R Kelly jury begins deliberations in racketeering and sex trafficking trial

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R Kelly (centre) appears at a court hearing on 26 June 2019 in Chicago, Illinois (E Jason Wambsgans-Pool/Getty Images)
R Kelly (centre) appears at a court hearing on 26 June 2019 in Chicago, Illinois (E Jason Wambsgans-Pool/Getty Images)

A jury has started deliberating in R Kelly’s federal trial.

The jury of seven men and five women began deliberating on Friday on racketeering and sex trafficking charges faced by the singer.

His defence attorneys and the prosecution both delivered their closing arguments this week.

Kelly’s trial began on 18 August and included testimony from witnesses who alleged that Kelly subjected them to perverse and sadistic whims when they were underage.

Kelly has denied any wrongdoing and pleaded not guilty to the charges.

He was charged in July 2019 with racketeering predicated on criminal conduct including sexual exploitation of children, kidnapping, forced labor and Mann Act violations involving the coercion and transportation of women and girls in interstate commerce to engage in illegal sexual activity.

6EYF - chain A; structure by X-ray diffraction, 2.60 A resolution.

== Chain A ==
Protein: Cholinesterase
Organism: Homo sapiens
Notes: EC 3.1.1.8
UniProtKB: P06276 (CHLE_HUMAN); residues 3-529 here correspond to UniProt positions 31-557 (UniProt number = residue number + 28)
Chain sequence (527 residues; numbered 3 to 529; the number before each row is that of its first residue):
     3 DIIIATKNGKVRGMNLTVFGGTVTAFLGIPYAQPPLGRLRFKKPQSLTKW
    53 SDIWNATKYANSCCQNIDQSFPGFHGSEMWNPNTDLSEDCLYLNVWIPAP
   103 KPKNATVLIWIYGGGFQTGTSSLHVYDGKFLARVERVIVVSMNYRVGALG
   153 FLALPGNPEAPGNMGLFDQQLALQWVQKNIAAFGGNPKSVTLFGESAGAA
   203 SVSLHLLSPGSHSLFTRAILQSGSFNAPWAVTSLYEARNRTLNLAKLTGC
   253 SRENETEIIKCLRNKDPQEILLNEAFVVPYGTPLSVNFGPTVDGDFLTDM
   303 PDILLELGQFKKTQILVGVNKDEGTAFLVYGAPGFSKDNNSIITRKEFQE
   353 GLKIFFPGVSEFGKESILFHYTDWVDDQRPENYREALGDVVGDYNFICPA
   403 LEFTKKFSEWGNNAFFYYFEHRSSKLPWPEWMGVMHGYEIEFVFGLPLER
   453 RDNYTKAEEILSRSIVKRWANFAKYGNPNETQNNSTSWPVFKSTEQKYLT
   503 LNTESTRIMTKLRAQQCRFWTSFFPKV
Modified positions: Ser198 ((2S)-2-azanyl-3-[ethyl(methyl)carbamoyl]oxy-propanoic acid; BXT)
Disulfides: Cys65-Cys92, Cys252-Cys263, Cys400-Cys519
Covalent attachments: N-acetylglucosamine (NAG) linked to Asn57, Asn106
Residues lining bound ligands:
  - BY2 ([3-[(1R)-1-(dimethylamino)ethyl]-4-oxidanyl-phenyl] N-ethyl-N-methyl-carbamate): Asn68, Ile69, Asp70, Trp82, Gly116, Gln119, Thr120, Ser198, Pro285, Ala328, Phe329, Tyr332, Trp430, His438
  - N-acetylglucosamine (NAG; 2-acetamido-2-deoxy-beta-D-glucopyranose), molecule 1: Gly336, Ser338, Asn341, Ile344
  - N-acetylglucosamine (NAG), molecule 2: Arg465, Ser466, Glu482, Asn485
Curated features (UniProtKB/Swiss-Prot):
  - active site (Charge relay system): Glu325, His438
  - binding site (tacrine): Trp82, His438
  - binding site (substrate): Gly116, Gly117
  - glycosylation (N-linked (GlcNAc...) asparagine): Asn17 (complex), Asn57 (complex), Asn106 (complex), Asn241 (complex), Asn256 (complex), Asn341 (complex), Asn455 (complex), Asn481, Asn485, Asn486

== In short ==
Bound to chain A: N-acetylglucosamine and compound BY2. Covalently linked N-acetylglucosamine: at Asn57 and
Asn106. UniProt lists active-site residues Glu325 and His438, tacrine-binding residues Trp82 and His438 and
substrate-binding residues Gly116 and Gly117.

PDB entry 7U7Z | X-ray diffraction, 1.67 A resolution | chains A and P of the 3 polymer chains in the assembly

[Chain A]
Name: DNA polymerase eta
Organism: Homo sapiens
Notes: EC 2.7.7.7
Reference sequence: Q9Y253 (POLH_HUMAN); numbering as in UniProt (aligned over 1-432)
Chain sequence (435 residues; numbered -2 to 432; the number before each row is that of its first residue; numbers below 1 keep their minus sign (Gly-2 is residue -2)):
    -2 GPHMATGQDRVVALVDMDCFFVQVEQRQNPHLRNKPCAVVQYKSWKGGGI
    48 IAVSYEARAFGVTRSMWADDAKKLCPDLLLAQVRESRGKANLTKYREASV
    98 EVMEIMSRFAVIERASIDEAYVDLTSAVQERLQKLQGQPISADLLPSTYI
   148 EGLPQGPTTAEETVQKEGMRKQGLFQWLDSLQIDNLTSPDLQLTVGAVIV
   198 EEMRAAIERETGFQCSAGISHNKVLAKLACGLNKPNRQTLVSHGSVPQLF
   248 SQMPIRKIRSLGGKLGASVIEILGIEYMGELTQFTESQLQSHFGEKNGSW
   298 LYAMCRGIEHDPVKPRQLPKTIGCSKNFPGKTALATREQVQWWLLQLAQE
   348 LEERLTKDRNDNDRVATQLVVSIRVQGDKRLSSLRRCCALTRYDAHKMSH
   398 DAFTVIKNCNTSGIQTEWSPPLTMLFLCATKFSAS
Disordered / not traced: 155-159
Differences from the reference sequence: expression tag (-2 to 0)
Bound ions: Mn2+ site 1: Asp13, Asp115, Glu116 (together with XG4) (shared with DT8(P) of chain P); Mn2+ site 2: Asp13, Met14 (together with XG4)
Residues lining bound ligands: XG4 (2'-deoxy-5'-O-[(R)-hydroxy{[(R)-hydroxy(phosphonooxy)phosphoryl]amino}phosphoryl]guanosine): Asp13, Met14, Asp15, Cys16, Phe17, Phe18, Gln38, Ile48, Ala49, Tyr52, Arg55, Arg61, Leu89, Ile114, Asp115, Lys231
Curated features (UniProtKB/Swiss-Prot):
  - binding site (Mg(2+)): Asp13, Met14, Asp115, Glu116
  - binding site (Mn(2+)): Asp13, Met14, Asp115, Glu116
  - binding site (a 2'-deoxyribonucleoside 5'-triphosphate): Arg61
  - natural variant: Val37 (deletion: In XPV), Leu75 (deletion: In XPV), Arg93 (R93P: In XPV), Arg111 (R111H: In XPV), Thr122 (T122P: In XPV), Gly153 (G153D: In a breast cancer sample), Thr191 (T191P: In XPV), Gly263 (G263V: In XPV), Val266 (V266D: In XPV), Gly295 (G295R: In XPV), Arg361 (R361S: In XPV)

Kelly was also charged with four counts of violating the Mann Act related to his interstate transportation of a victim to New York to engage in illegal sexual activity, and his exposure of her to an infectious venereal disease without her knowledge.

Kelly “believed the music, the fame, and the celebrity meant he could do whatever he wanted,” Assistant US Attorney Nadia Shihata said in federal court in Brooklyn in a fiery rebuttal to the defence's closing argument that portrayed Kelly as a victim of false accusations.

But, she added, “He’s not a genius, he’s a criminal. A predator.” She added that his alleged victims “aren’t groupies or gold diggers. They're human beings.”

In his closing, defence attorney Deveraux Cannick told the jury that testimony by several accusers was full of lies, and that “the government let them lie.”

After Shihata finished, US District Judge Ann Donnelly started her final instructions for jurors, who later began deliberating.

The Associated Press contributed to this report

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